Community leaders in the Latino community pressed forward through a mélange of professional cover-ups and attempts to deny the horrific levels of abuse. Ultimately, some in the legislature and the Governor determined that real reforms were needed and the state took over the operations of Whittier and Preston schools, creating the California Youth Authority (CYA) that was celebrated as a major innovation in justice for juveniles. The state persuaded leading national figures to help make needed reforms, but the funding and implementation of meaningful changes was uneven, at best.

While the CYA achieved some positive steps forward in the 1960s and 1970s, the legacy of abuse never entirely left the system. The population over next three decades consisted of over 90% Latino, African American, Asian and Native American youngsters. Recidivism data suggested that almost of the youth who were released were re-incarcerated as parole violators or were imprisoned in juvenile and adult correctional facilities for new crimes. The cost of locking up a young person in the CYA per year was more expensive than sending them to Harvard, Yale or Princeton.

In 2003, I led a team of investigators of the CYA that was requested by the California Attorney General. We found youth being housed in cages not fit for zoo animals, isolation and segregation involved hundreds of youngsters and continued for months on end, and youth spent at least 21 hours a day in the cells. Violence among the incarcerated youth and the excessive use of force by staff were epidemic. The other experts documented a near total breakdown of medical care, mental health services and education. Youth with disabilities were typically not given any reasonable accommodations. When our report was released, the Governor chose to enter into a consent decree with the lawyers for the youth. Next began the hard work of trying to develop remedial plans to fix these enormous deficiencies. There were at least four documented suicides in the next few years and one youth attempted suicide and remains alive on a life-support machine.

State officials sought and received tens of millions of additional funding to reform the CYA that was moved under the jurisdiction of the state prison authorities. Leaders of CYA such as Director Jerry Harper concluded that reform might be an impossible goal in some juvenile facilities. Harper decided that the Fred C.Nellis School, formerly the Whittier School needed to be closed –Harper told me that “the evil is in the walls”. Professor Chávez-García has provided us with an extraordinary history of origins of that evil.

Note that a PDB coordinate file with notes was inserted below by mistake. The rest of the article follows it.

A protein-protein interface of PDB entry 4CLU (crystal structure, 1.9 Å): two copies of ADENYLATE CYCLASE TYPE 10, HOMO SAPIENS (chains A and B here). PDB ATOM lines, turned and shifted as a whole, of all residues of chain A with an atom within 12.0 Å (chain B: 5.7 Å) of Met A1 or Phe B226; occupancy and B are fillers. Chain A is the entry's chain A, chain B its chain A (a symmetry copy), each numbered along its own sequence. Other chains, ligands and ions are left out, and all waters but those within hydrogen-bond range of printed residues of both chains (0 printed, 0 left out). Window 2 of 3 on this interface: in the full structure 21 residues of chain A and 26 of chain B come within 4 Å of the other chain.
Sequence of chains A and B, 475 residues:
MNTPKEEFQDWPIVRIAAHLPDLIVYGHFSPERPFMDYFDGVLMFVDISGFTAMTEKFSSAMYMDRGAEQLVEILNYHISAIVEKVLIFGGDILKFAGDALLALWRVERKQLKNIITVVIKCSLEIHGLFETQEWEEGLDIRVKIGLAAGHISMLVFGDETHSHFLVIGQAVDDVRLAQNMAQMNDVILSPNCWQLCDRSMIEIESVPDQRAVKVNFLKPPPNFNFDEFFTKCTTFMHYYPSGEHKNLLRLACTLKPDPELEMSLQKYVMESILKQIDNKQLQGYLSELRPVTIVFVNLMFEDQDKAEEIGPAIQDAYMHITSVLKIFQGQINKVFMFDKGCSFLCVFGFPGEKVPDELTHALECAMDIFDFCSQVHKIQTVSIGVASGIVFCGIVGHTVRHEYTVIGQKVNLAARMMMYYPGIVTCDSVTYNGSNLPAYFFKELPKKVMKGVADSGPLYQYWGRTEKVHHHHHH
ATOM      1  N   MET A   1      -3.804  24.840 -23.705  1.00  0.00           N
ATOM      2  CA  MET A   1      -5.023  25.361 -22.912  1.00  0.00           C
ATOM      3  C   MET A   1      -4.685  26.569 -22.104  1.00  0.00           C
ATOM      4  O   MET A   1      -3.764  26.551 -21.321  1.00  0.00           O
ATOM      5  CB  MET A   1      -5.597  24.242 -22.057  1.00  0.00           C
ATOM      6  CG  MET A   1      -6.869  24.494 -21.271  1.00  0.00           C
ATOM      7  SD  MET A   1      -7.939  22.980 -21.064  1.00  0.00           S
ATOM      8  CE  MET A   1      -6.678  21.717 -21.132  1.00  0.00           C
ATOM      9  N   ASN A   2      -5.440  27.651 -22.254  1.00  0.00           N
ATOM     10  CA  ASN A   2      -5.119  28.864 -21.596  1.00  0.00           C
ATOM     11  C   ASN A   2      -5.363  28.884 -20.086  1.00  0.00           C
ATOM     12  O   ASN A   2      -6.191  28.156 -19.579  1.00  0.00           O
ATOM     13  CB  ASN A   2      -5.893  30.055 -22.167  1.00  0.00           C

In recent years California closed several other notorious youth institutions such as the Paso de Robles School where corrections officers literally tortured incarcerated youth. The state also shuttered the Heman G. Stark Facility that was constantly racked with violence, riots, and allegations of staff misconduct. California also abandoned the Northern and Southern Reception Centers, and the Preston School of Industry. Public and media outrage over the abuse of children in CYA and forceful advocacy by parents, the Prison Law Office, and community advocates led to law changes and a radical drop in the number of youth in state facilities –from over 10,000 inmates in 1997 to less than 900 youth today. There are only three state youth facilities that are still open – The Ventura Youth Corrections Facility, the OH Close Youth Corrections Facility and the Chadjerian Youth Facility. Governor Brown initially proposed closing down the entire state system and sending the youth back to the counties, but has deferred that decision in the short term.

States of Delinquency is a valuable resource for the student and the citizen who wants to understand the historical legacy leading to the ongoing pattern of state-sanctioned child maltreatment in the juvenile justice system. Even today the “Loss of Privileges Cottages” that Fred C. Nellis created at Whittier continue as Behavioral Treatment Programs (BTPs), albeit with fewer youth housed in these units. The current BTPs are still places of daily violence and regular use of chemical, physical and mechanical restraints by the staff. Mental health services are still woefully inadequate. Forced sterilization is rare, but some young women in CYA are counseled to consider this option. Youth are still “marginalized, racialized and politicized,” in the words of Professor Chávez-García, but the new pseudo science involves risk and needs assessments that are neither valid nor reliable. The state is investing in “Cognitive Behavioral Therapy” and “Anger Intervention Treatment” whose proponents claim that these interventions are based on scientific evidence –as did the managers of California youth facilities over a century ago. Youth still reside in deplorable living conditions that demean their spirits and drive them to madness.

Barry Krisberg is the Director of the Earl Warren Institute on Law and Social Policy, University of California Berkeley School of Law